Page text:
Hamid Karzai’s campaign chief says that incumbent president has secured the outright majority in Afghanistan’s presidential elections, but his main rival rejects the claim.
Din Mohammad said initial results showed the incumbent president had gotten a majority of the votes.
“Initial results show that the president has got a majority. We will not go to a second round. We have got a majority.”
He emphasized that Karzai had secured the outright majority needed to avoid a run-off in October.
A spokesman for Karzai’s main rival, Abdullah Abdullah, has meanwhile dismissed the remarks, saying Abdullah is leading the votes.
Abdullah the main challenger to incumbent president Hamid Karzai has issued a statement detailing about 40 incidents of alleged irregularities. Abduallh says officials have pressured people to vote for Karzai.
The claims and counter claims come as ballot papers are being counted after polling stations were closed in Afghanistan’s presidential and provincial elections on late Thursday.
Meanwhile, election authorities have launched an investigation into several complaints of irregularities.
The election authority said Friday ballot counting in the country’s presidential election was over. “The counting is finished for the presidential race.”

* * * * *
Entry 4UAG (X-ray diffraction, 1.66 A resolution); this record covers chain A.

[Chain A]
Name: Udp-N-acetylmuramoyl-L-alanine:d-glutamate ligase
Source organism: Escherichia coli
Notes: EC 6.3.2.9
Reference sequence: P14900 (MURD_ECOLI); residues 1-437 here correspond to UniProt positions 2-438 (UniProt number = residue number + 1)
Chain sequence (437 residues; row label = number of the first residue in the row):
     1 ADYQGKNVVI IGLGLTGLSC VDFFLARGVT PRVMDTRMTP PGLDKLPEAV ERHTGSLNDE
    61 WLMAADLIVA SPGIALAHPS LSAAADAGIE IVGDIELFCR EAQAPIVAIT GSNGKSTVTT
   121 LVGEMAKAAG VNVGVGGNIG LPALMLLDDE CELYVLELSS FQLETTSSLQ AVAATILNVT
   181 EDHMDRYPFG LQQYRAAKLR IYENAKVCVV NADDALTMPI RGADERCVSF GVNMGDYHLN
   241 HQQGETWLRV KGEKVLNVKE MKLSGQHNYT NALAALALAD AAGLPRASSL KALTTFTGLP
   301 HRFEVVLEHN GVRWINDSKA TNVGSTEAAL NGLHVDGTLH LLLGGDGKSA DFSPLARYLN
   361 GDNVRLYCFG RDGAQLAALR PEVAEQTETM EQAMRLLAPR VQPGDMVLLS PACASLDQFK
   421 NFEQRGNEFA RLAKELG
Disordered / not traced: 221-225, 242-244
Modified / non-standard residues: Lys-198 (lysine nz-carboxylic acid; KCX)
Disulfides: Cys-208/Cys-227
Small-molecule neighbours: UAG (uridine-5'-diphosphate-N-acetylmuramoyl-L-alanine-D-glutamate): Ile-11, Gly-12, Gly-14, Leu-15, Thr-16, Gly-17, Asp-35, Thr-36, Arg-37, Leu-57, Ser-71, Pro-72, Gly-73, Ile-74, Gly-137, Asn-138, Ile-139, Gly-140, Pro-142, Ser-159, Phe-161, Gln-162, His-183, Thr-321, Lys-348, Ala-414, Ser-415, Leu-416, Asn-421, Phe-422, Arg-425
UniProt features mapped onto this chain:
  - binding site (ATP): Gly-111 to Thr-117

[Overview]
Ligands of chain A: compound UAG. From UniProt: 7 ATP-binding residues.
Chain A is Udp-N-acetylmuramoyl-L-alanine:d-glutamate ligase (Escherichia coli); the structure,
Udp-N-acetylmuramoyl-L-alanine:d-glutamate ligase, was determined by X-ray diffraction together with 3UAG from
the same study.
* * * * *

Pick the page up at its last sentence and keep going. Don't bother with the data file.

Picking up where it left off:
The official results are expected to be released next week and turnout expected at 40 to 50 percent, according to election commission officials.
Observers, however, expect the number to be far lower. Many independent reports also suggested a slow start to voting.
The vote was held amid tight security due to threats from Taliban militants. But Afghan authorities say those threats failed to prevent people from turning up.
A number of people were killed on Thursday, including children in rocket attacks that reportedly hit the southern provinces of Kandahar, Ghazni and Helmand, the eastern provinces of Nangarhar, Kunar and Khost, as well as in the north.
However, according to the latest official reports the Election Day saw sporadic violent incidents in which over 26 people were killed. The casualties included civilians, soldiers as well as Taliban insurgents.
The Afghan government had banned covering reports of violence during the voting.
There have been reports of militant attacks in 15 provinces.
The violence in the conflict-torn country is on the rise despite the presence of more than 100,000 US-led soldiers in Afghanistan.